Alternative #2: Rosemary plants

Plants are traditionally known for their defensive mechanisms against fungal and bacterial attacks. As a replacement of synthetic antioxidants (such as E320), studies are demonstrating the potential of plant extracts, such as rosemary, to act as free radical scavengers and prevent oil and fats from going rancid. Two major bioactive components, namely rosmarinic and carnosic acid, are associated with free-radical chain reaction inhibition.

  • In 2010, rosemary extracts obtained final EU approval for food preservation. Naturex is one of the leading companies making the shift and has already started using this natural preservative to preserve meat products.

As mentioned by the category manager for natural antioxidants, Catherine Bayard, from Naturex:

The tide is turning against artificial ingredients and this is a trend the meat industry is now unable to ignore. Rosemary extracts hold strong potential here.

Alternative #3: Moringa oleifera

Popular in various parts of the world, such as the Philippines, Pakistan, India, Hawaii and Africa, Moringa oleifera, has become well-known for its medicinal purposes. Recently, early-stage scientific research studies have been looking into the potential of this plant’s extract to be used as a food preservative. From a nutritional point of view, there is an enhancement of nutritional and organoleptic attributes of various livestock foods due to the biologically active ingredients derived from the plant.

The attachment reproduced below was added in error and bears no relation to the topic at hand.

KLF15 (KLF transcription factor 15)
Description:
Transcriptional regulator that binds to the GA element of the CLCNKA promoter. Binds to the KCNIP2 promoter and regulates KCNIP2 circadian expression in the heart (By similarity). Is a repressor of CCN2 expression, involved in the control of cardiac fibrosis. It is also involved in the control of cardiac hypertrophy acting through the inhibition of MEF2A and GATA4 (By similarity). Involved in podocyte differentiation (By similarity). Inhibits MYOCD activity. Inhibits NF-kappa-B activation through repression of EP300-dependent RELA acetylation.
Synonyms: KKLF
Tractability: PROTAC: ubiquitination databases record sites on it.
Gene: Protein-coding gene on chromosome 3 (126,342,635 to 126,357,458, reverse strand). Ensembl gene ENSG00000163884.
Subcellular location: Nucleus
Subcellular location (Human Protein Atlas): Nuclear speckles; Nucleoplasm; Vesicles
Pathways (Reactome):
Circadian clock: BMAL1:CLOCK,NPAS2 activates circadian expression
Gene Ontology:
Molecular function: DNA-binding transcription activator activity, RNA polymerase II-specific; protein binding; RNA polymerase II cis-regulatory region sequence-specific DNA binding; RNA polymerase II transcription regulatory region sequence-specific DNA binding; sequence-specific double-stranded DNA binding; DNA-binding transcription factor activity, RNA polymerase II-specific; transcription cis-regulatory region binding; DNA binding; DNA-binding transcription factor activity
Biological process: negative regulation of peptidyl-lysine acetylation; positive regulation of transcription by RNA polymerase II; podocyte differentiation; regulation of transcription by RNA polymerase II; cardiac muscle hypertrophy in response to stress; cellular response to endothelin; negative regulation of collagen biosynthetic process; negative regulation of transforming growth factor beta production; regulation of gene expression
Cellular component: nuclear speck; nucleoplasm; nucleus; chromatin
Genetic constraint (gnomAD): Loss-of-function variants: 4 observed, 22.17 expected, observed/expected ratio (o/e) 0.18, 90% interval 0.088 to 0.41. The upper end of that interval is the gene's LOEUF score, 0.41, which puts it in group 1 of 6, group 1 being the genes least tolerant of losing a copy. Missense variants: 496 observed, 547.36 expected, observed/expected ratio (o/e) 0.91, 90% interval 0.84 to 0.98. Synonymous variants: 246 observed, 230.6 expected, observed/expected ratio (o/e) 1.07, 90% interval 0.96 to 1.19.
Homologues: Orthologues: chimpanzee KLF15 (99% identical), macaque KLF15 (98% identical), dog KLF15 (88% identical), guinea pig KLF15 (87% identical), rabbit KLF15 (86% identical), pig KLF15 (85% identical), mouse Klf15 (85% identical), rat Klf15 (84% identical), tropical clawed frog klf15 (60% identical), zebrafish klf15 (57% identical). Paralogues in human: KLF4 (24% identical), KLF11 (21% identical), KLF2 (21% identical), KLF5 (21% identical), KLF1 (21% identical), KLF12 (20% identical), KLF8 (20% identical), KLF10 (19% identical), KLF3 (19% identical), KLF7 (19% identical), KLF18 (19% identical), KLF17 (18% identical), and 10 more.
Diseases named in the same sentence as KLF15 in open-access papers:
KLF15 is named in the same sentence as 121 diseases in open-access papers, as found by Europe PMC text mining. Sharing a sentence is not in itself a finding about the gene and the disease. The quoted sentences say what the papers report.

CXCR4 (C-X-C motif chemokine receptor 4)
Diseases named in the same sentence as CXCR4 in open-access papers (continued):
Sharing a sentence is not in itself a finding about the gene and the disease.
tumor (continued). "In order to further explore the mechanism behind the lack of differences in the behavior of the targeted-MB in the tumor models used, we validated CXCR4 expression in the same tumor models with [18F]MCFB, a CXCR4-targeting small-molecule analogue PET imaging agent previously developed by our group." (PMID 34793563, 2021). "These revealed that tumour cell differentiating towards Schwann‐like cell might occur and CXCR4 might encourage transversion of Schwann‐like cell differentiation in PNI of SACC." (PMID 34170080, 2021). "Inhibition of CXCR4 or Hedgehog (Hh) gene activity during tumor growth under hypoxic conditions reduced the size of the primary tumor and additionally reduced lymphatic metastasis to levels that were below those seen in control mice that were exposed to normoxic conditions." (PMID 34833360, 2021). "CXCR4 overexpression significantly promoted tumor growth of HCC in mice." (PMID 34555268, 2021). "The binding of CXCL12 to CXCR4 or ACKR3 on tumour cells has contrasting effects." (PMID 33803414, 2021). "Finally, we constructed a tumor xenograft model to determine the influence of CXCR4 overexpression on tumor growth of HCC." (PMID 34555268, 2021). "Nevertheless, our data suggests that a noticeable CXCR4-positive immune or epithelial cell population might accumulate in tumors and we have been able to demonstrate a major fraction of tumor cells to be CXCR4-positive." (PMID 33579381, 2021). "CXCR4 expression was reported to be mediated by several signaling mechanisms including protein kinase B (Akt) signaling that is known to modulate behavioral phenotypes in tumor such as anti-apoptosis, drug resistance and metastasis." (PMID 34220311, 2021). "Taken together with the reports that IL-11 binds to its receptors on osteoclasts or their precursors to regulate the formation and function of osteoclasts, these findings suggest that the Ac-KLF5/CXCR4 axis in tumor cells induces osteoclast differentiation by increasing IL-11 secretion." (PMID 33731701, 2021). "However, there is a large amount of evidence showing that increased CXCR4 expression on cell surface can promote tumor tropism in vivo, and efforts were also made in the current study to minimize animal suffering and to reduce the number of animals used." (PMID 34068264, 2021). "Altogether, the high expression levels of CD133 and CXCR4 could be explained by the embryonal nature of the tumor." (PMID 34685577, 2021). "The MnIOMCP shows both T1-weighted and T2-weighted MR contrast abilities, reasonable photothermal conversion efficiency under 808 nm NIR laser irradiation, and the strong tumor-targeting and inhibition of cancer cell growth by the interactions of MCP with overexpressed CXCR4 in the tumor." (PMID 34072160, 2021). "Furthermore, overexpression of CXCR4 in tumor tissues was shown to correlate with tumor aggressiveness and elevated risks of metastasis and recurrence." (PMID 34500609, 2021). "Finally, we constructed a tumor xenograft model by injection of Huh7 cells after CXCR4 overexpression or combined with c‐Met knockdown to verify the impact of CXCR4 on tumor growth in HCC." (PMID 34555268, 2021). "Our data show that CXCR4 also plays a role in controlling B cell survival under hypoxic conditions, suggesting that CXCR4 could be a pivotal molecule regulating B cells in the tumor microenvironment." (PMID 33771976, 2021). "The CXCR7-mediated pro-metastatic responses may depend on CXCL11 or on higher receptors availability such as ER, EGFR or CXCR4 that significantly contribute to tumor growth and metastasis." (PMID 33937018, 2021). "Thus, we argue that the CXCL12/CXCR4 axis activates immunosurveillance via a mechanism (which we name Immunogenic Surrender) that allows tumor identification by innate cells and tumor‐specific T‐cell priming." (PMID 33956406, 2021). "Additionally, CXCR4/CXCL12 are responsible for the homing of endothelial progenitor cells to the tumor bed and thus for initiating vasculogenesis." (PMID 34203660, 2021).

Alternative #4: Naturally occurring parabens

Plants known for their naturally occurring parabens include blueberries, blackcurrants, mango, cocoa beans, vanilla, and strawberries. In fact, according to Anthony Dweck’s paraben compendium, 4-hydroxybenzoic acid forms the basis of parabens. Thus, it is the most widely distributed aromatic organic acid amongst the plant kingdom. Studies are yet to be conducted to determine their applicability in food products, but they sound promising, owing to the antibacterial and antioxidative characteristics of these natural foods.

Alternative #5: Verdad F32

Corbion Purac developed a replacement to sorbates and benzoates. At FIE 2017, the Verdad range was presented as a potential antimicrobial agent that is capable to preserve fresh foods, mainly salads, at their best for longer while also naturally enhancing the product’s flavor profile. The formulation, which is non-genetically modified, non-allergen and gluten free is known as Verdad F32. It constitutes a mixture of beet and cane sugar, corn and tapioca, which goes through multi-step procedures of fermentation, crystallization and filtration.

Conclusion:

Michael Matthews, Business President, Food Protection & Fermentation at Kerry told FoodIngredientsFirst:

Consumers are looking for safe food with natural ingredients and great taste. They are asking for ingredients they can understand, simple labeling, balanced nutrition panels, and trustworthy sourcing.”

In terms of health claims, consumers are also demanding a ‘clean label’ product, meaning no additives and/or preservatives, which is seeing strong growth within the food sector.

To sum up, there is great potential that plants and their extracts be used as effective naturally occurring food preservatives that perform similar functions as their chemical counterparts.